There is a sway of bamboo in our bedroom. It's not real bamboo, but a shadow grove that will live forever on the Chinese scroll I inherited from my great aunt and uncle. As beautiful as it is, in some ways it is a poor substitute for the real stand of bamboo that used to grace our backyard. Grown from a foot-long cutting shoved into the ground a decade ago, the bamboo spread along the fenceline, sprouting spindly, fishing-rod stalks that eventually grew into poles twenty feet tall and as thick as my arm. Their skin was cool and satiny smooth like birch bark or ginko leaves. The bamboo provided a green curtain between our house and the neighbor's and gave our suburban back yard a wild feeling. The birds loved it, building nests high above the ground among the leaves. In winter, the sleek, segmented columns stayed supple and green, bringing life and color to the yard as they swayed in the breeze. The best days were when the bamboo bowed patiently under the weight of a newly fallen snow. As if posing for a Christmas card, a cardinal would land on a curving stalk, a daub of scarlet bobbing against the white and green background. And in summmer, Frink would cut some of the dead poles and bind them with jute to make spigots for the fountain on the patio.
For many years, our next-door neighbor shared our enthusiasm for the bamboo, allowing it to spread into his yard, creating a small, communal forest. Then he transferred to a new city. The new neighbors were a young couple with an impossibly tidy house. One of the first things they did was chop down all the bamboo on their side of the fence. They renovated their yard, making it as neat and regimented as a forest of office cubicles. Ours was a running type of bamboo -- not the best variety for a suburban neighborhood -- and for several years it sent out reconnaissance squads, hoping to recapture the neighbors' yard. They were not amused. After a couple of years, we sadly realized that the bamboo would have to go.
I was determined that if I had to sacrifice my bamboo, I wanted something in return. So, I decided to squeeze a long-desired pool into our small backyard. The bamboo succumbed to the violence of a back-hoe, and an above-ground pool and deck took its place (see the forthcoming “My Hoosier Pool” for more on that.) There are homages to the bamboo in the fencing that surrounds the pool and in the pathetic cuttings that grow in pots, but I long for the day when I can buy some acreage out West where my bamboo and I can run free.
A year or so after we cut down the bamboo, my great aunt died. She was 97, a Southern steel magnolia and unlikely world traveler. (You’ll be hearing a lot about her and my great uncle in these pages.) One of the things I brought from her house was the scroll that now hangs in our bedroom.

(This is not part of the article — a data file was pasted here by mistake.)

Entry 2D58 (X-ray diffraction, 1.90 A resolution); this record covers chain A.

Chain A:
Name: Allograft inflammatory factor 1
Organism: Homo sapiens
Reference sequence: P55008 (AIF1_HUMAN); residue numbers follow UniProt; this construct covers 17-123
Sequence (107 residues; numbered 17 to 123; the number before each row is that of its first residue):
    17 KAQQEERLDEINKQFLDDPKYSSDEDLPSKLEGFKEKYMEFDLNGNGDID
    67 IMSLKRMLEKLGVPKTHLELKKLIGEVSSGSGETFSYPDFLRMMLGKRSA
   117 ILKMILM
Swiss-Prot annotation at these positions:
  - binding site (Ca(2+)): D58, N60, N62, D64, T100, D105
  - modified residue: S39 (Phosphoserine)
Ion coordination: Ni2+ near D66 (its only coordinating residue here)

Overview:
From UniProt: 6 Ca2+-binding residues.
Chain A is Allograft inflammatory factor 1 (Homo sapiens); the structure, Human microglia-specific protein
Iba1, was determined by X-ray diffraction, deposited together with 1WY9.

The scroll is a bit older than I once thought. For some reason, I thought my aunt and uncle had purchased it in China in 1981, a trip that was quite an adventure for a couple then in their seventies. But recently I found some old black and white photographs that show the scroll in the background. The pictures must have been taken in Sri Lanka, where they lived in the late 50s and early 60s, when it was still called Ceylon.
The photos illustrate an event my aunt loved to talk about: The Day the Bhikkus Came to Dinner. The bhikkus were young Buddhist monks-in-training. In her soft drawl, Aunt Fern would recount how they came to visit, all serious and meditative in their bright orange robes, under the watchful eye of an older monk. But they were just kids, and at dinner, when one tasted the table sugar, his face lit up with joy. He asked for more, and the stern master chastised him. In her sweet, firm, grandmotherly way, Aunt Fern said that surely a little treat wouldn't hurt just this once. Perhaps not wanting to offend his hosts, the monk nodded his permission. Aunt Fern passed around spoons and soon the sugar bowl was empty.
The photos also show a man man hovering in the background who is probably Paramali, my aunt’s cook in Sri Lanka. He was another favorite topic of Aunt's stories. She and Paramali got off to a rocky start. Aunt Fern took her life-long role as a housewife very seriously, and she and my uncle had a moral objection to servants. But they soon learned that it was expected for westerners, especially those with the U.N., to employ locals. They hired Paramali, who made it clear that the kitchen was his province. But Aunt Fern was intent on learning how to prepare curry and to use the coriander, tumeric, ginger root and array of peppers she found in Paramali's kitchen. He resented her intrusion, but she persevered, and soon she and Paramali became fast friends. But she never could break him of one habit. Paramali was known for whisking dishes away before one was quite finished eating, an action that became known by the verb, "to Paramali." I was excited not only to find this visual confirmation of two oft-heard stories, but to see the Chinese scroll hanging in the background.
Whereever it came from and however old it may be, this two-dimensional black and gray painting captures the essence of bamboo, with all its life, and depth, and sway more accurately than a crisp color photograph ever could. The bamboo stalks don't so much end at the painting's edges as they draw you outward, suggesting more life just beyond the edge of the silk canvas. I can imagine walking past the sparse stalks in the foreground, venturing further and further back until I get lost in the dense grove.
It is a fitting reminder not only of my aunt and uncle and the stories they shared, but of my bamboo groves, both those dead and gone and those that are yet to be.